Posted on November 12, 2016, by Travis Pulver
Fans in Seattle and New England have probably had this one circled on their calendars. Seahawks fans would love to exact a little revenge for the Super Bowl XLIX loss. Patriots fans probably wouldn’t mind showing the rest of the NFL that they are playing for second as Tom Brady dominates another team on his revenge tour.
It would be an excellent time for Russell Wilson to show he is healthy and ready to lead his team back to prominence. But doing so will be easier said than done. While the passing game for each team will be what fans want to see shine Sunday night, the more relevant aspect of the game will be on the ground.
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More specifically—Seattle’s inability to run and their new-found difficulty stopping the run.
Last season, the Seahawks had to get by without the services of Marshawn Lynch for much of the season, but that ended up not being an issue thanks to the emergence of Thomas Rawls and Christine Michael finally breaking through. This season, with Rawls out, the task has fallen to Michael. While he has had some moments, there have not been enough of them.
The Seahawks are ranked 30th in the league in rushing with just 75.4 yards a game. Michael has provided the bulk of it (112 carries, 447 yards; the team has only generated 603) but it is clearly not enough. He started the season off well with three goods games (4.4, 6.0, and 5.3 yards a carry; average of 15 carries/game).
But then his per carry average sank to 3.2 yards/carry (vs. Jets), 3.6 yards/carry (vs. Falcons) and 3.3 yards/carry (vs. Cardinals). It wasn’t a lack of touches either (18,18, and 16). Then against Buffalo last week he runs for a single yard on five carries.
Michael was added to the injury list Friday putting his availability for Sunday night in doubt—which means the Seahawks will get a chance to take a hard look at rookie C.J. Prosise. What the Seahawks have been missing—and need—is for Russell Wilson to become a running threat again. He looked decent last week against Buffalo but was still being cautious.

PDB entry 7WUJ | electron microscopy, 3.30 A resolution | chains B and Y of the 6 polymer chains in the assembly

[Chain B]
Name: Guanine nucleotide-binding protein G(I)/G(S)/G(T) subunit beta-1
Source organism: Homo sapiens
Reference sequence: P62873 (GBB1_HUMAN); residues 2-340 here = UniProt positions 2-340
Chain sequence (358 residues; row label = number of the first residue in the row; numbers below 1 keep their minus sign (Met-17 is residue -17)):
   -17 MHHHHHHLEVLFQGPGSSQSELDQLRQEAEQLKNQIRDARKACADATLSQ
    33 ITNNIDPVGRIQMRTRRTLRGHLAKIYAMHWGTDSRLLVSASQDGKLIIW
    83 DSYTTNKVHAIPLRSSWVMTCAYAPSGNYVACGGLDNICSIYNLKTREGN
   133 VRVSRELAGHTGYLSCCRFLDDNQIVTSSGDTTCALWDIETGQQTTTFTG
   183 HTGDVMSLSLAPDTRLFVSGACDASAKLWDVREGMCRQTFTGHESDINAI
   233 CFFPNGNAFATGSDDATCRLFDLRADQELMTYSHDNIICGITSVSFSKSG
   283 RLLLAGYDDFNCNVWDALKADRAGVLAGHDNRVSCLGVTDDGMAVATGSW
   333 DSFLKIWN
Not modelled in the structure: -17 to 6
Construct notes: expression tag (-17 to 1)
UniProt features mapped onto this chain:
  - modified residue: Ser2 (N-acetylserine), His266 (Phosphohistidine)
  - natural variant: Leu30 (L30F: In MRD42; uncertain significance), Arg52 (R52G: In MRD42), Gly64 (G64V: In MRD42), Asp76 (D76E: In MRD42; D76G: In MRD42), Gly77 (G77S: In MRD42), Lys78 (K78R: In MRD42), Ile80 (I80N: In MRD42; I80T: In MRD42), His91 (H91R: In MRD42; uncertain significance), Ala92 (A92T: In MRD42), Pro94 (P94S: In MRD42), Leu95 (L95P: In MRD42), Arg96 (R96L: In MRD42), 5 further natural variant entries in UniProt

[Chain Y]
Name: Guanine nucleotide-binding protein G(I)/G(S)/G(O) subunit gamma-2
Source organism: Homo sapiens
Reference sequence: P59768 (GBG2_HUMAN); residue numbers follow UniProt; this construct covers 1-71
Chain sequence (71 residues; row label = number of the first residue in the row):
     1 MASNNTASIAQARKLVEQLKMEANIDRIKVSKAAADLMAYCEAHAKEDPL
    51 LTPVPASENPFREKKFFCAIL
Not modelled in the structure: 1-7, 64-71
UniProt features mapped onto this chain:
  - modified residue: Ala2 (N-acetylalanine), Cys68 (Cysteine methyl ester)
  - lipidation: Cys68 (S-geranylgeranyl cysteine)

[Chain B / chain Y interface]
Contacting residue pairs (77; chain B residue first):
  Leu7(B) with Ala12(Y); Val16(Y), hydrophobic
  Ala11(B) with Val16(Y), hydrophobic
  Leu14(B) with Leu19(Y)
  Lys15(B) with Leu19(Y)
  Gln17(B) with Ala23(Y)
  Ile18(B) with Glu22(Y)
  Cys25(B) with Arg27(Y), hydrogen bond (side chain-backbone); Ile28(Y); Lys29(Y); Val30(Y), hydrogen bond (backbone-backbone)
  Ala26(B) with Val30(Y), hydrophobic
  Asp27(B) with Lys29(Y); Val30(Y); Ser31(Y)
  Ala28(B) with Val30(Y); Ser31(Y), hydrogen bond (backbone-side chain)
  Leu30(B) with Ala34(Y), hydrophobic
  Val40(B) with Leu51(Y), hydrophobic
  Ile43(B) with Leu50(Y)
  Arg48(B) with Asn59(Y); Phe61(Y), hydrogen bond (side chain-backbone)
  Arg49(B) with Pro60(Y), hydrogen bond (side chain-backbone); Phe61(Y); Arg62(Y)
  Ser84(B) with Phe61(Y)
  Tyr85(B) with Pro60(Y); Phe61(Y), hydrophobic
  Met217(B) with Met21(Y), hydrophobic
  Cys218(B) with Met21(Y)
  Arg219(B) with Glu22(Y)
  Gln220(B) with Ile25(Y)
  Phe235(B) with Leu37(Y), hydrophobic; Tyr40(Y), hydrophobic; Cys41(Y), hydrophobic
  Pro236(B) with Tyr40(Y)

Seattle has proven it can do wonders in the passing game, but to improve their chances of beating the Patriots they need a running game. The more they can run the ball, the less time Tom Brady will have on the field. Yes, the passing game is working extremely well right now, but do they want to get in a shootout with the Patriots?
There is an excellent chance the Patriots will try to do the same thing, focus on the run—and that they could get away with it. On the season, the Seattle defense has held teams to less than 100 yards a game on the ground (98.8 yards/game). But lately, they have had a little more trouble stopping the run. Over the last three weeks, the Seahawks have allowed over 120 yards a game—which is right about what the Patriots have been averaging.
As much as the Patriots may love to have LeGarrette Blount run all over the Michael Bennett-less Seahawks front seven, they don’t need him to. All they have to do is keep it reasonable for Tom Brady on third down (ESPN).
Why? The Seattle defense has struggled on third down this season (26th in third down defense) while Tom Brady thrives on third downs (27-for-35 (77.1 percent) for 505 yards (14.43 YPA), five touchdowns and no interceptions on third down).
The bottom line for the Seattle Seahawks is simple—keep Tom Brady off the field. If they can limit his time on the field, they will have a good shot to win. If they can’t—well, it’s a good thing they have a nice lead in the NFC West and can afford to lose a game.